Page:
Glory to God for All Things

Singing and Dancing through Great Lent

I grew up in a rural American Protestant culture. In many ways there was a level of piety that was beneficial. God’s name, particularly the name of Christ, was held in great reverence.  Stores closed on Sundays – and if many people used the afternoon for recreation – most used the morning to attend Church. The knowledge of Scripture, though … Continue reading

Eating Your Way to Paradise

It is interesting that the story of mankind’s first sin involved eating. We didn’t eat too much, only the wrong thing in the wrong way. But as sins go, it seems rather mundane. Murder is more dramatic (that was a second generation sin). Betrayal makes for a better novel. But there it was – we ate our way to perdition. … Continue reading

I Really Can’t Say

We’ve all had the conversation. “No one can really know who God is.” Yes. And we can change the word “God” to almost anything else. There is a seemingly impenetrable wall of ignorance between us and whatever we confront. And it is precisely at the point of ignorance that the mischief begins. The point of ignorance, which should provide a … Continue reading

Prayers and the One God of All

Through the prayers of our Holy Fathers, O Lord Jesus Christ our God, have mercy on us and save us! So runs a common exclamation in Orthodox services of prayer. And so begins another offense for those who wonder why the Orthodox “don’t pray directly to God”…or “why do you pray to the saints”…or, worst of all, how do we … Continue reading

Outside of Paradise

And we’ve got to get ourselves back to the Garden…     Joni Mitchell (1969) The instinct of the folk-music singer celebrating the Woodstock Festival was not wrong. The religious sensibilities of younger generations today would likely say the same thing but with no reference to the Scriptures. The longing that marks the human heart finds many means of expression. I often … Continue reading

Love Has No History

St. Nikolai Velimirovich’s Prayers by the Lake are a theological feast. St. Gregory the Theologian wrote wonderful theological poems – it is a form deeply suited to theology but too little used. I heard this poem recently on a broadcast from Ancient Faith Radio – it came at a very timely moment and allowed me to see and pray. Images … Continue reading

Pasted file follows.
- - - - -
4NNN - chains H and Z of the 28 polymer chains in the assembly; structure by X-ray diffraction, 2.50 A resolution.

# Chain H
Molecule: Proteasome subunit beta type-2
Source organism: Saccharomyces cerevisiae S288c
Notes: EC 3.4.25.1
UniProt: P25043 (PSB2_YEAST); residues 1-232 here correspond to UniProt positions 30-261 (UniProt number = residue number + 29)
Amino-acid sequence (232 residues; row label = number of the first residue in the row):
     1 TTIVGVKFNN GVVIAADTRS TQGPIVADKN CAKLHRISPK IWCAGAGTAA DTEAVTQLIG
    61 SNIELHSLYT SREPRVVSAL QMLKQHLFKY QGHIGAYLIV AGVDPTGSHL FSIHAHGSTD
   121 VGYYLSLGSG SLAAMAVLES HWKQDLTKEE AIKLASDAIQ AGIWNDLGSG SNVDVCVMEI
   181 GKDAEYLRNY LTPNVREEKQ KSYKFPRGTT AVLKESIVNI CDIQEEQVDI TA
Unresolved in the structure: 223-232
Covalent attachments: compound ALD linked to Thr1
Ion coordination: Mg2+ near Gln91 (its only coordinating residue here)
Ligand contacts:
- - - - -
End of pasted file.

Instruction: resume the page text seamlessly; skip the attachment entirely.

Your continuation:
The Restless Christian

Fecisti nos ad te et inquietum est cor nostrum donec requiescat in te. Thou hast made us for thyself and our heart is restless until it finds its rest in thee. Augustine’s Confessions, 1.1 St. Augustine speaks of a restlessness within the human heart – an apparently timeless hunger of the soul. The story of his own life marks a … Continue reading

Passionately Drunk

The Philokalia, that wonderful collection of writings by the fathers on prayer of the heart, has as its full title, The Philokalia of the Neptic Saints gathered from our Holy Theophoric Fathers, through which, by means of the philosophy of ascetic practice and contemplation, the intellect is purified, illumined, and made perfect. Little wonder it is known popularly as the Philokalia. … Continue reading

The Whole of Spiritual Warfare Wages Around Humility

From the Elder Sophrony’s Widsom from Mount Athos: Thus the whole spiritual warfare wages round humility. The enemy fell from pride, and would draw us to perdition by the same means. The enemy praises us, and should the soul listen to his praise grace withdraws until she repents. Thus throughout her life the soul is occupied with the lesson of … Continue reading

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Orthodox Christianity, Culture and Religion, Making the Journey of Faith
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